Similarly, a panel of low-calorie sweetener experts, via a research study, concluded that there is no sufficient data available regarding the adverse effect of aspartame on human gut microbes.4 

While several studies found that aspartame consumption doesn’t adversely affect gut microbes, other studies claim the opposite. Findings revealed that healthy gut bacteria are affected when you consume artificial sweeteners. 

Additionally, a study published in the Molecules journal revealed that artificial sweeteners such as saccharin, sucralose, and aspartame turn our gut bacteria into pathogenic gut bacteria.5 

With opposing views from health experts, the best advice is to proceed cautiously and stick to the FDA-approved acceptable daily intake. 

What Are the Benefits of Aspartame?

Despite the controversies, many calorie-conscious consumers are still using aspartame. It is a low calorie sweetener with negligible calorie content. Additionally, aspartame provides the following benefits:

A small amount goes a long way.

Aspartame needs only to be used in small quantities to achieve a sweet taste. While it does provide calories when metabolized, the calorie count is negligible.

It lasts longer than sugar.

Aspartame is used to extend and enhance fruit flavors in food and drinks. Mixing it with other artificial sweeteners could result in a more sugary taste.

It is safe for the teeth.

Aspartame is deemed safe for oral health by the American Dental Association. It does not cause or contribute to the development of tooth decay. 

It is helpful for diabetics.

People with diabetes need to budget their carbohydrate intake. Since aspartame has no carbohydrates, it does not affect blood sugar levels. 

This allows diabetics to stick to their healthy meal plans. It also allows them to manage their weight without worrying about spiking blood sugar levels.

It is helpful for weight watchers.

Obesity is a prevalent health problem. Aspartame is beneficial because it has fewer calories compared to sugar.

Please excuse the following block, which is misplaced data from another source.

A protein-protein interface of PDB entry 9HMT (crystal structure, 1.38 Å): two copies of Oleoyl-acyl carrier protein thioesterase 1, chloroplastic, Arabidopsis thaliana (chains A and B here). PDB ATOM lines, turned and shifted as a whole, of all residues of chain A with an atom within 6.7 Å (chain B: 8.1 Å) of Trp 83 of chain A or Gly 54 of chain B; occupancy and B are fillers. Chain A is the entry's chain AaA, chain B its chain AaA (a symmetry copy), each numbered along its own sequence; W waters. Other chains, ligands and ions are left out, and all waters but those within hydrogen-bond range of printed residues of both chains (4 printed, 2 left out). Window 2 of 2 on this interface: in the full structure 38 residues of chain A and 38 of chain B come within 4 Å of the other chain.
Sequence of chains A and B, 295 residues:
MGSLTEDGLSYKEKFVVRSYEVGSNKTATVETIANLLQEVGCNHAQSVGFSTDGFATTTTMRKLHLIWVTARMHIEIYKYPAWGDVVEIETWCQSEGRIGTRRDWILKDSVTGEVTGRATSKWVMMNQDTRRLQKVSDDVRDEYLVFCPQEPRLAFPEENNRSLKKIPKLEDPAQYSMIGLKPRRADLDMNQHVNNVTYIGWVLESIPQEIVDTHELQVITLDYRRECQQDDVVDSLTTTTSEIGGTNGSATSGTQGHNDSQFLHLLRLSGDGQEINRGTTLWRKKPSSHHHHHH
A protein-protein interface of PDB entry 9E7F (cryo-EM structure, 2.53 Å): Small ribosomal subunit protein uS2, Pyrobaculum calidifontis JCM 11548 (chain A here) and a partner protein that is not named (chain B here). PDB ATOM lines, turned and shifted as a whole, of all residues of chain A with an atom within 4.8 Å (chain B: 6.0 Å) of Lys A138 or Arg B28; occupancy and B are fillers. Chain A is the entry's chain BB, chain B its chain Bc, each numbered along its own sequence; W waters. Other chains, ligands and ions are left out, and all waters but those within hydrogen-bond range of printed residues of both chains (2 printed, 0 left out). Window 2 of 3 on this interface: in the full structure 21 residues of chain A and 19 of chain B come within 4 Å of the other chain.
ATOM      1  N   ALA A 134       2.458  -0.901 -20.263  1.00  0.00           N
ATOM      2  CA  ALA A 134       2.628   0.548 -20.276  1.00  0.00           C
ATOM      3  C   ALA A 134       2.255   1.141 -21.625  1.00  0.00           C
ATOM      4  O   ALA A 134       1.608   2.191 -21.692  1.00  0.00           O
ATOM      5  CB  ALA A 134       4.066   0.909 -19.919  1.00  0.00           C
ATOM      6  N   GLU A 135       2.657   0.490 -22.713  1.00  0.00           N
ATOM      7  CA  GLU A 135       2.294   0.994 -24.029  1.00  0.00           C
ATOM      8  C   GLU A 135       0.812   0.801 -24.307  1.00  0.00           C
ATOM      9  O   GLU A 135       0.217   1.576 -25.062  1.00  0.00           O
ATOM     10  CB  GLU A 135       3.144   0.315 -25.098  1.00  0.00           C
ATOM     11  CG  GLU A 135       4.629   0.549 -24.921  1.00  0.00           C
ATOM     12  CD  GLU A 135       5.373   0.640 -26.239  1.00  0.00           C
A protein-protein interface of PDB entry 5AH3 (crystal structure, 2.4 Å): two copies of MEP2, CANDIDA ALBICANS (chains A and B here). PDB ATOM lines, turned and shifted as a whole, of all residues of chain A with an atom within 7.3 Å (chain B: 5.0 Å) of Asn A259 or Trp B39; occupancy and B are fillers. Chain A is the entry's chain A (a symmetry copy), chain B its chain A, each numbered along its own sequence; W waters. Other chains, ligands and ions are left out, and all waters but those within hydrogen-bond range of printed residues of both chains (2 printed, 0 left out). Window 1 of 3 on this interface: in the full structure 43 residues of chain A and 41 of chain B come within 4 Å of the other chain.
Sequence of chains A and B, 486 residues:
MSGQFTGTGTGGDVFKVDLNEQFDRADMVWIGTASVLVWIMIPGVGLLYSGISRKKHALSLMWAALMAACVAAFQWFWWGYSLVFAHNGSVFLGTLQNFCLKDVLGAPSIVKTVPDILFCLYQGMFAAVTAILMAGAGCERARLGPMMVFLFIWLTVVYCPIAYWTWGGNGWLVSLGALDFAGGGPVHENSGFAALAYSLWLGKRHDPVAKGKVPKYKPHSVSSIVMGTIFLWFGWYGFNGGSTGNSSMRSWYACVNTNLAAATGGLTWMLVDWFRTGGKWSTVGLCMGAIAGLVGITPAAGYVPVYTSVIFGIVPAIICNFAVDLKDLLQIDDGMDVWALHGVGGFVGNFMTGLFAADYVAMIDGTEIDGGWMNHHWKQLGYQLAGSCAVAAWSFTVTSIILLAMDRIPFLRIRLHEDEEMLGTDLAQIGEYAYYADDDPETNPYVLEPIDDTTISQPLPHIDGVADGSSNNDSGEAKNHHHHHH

It replaces sugar without compromising taste.

Aspartame replaces sugar without food having to taste less sweet. This way, you do not feel deprived of your sweet cravings. You get the same sweet taste more healthily.

What Are the Side Effects of Too Much Aspartame?

Researchers found that the adverse effects of aspartame only happen with huge doses exceeding the acceptable daily intake. However, people diagnosed with phenylketonuria should avoid aspartame at all costs.

Consuming high amounts of aspartame is considered bad for the health because it may cause:

  • Abdominal bloating
  • Alzheimer’s disease
  • Anxiety
  • Dementia
  • Depression
  • Diabetes
  • Diarrhea
  • Difficulty of breathing
  • Dizziness
  • Erectile dysfunction
  • Generalized body pain
  • Hives and Rashes
  • Impotence
  • Irritability
  • Migraine headaches
  • Mood swings
  • Multiple sclerosis
  • Seizures
  • Weight gain

The Final Word on Aspartame

The human gut microbiome plays an important role in human health. Serious health issues can arise from an overgrowth of pathogenic bacteria.

While the debate is still ongoing about aspartame, it is best to play on the safe side.

There are pros and cons associated with aspartame consumption. It has FDA approval and is backed by health agencies. However, some health experts question its safety, with research studies to support their claims. 

No matter your reason for using aspartame, remember that it’s important to adopt an active and healthy lifestyle customized solely for you. Achieving good health is a multi-faceted approach, with several factors that must be considered.

Setting your priorities straight and knowing what your personal goals are is important to your overall well-being. 

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Updated on November 20, 2023
Angela Natividad
Angela Natividad
Content Contributor
Angela is a full-time digital content manager and editor for Know Your DNA. She also contributes freelance articles to several local and international websites when she has the time. She's always been a voracious believer in finding the truth and ensuring the science is sound.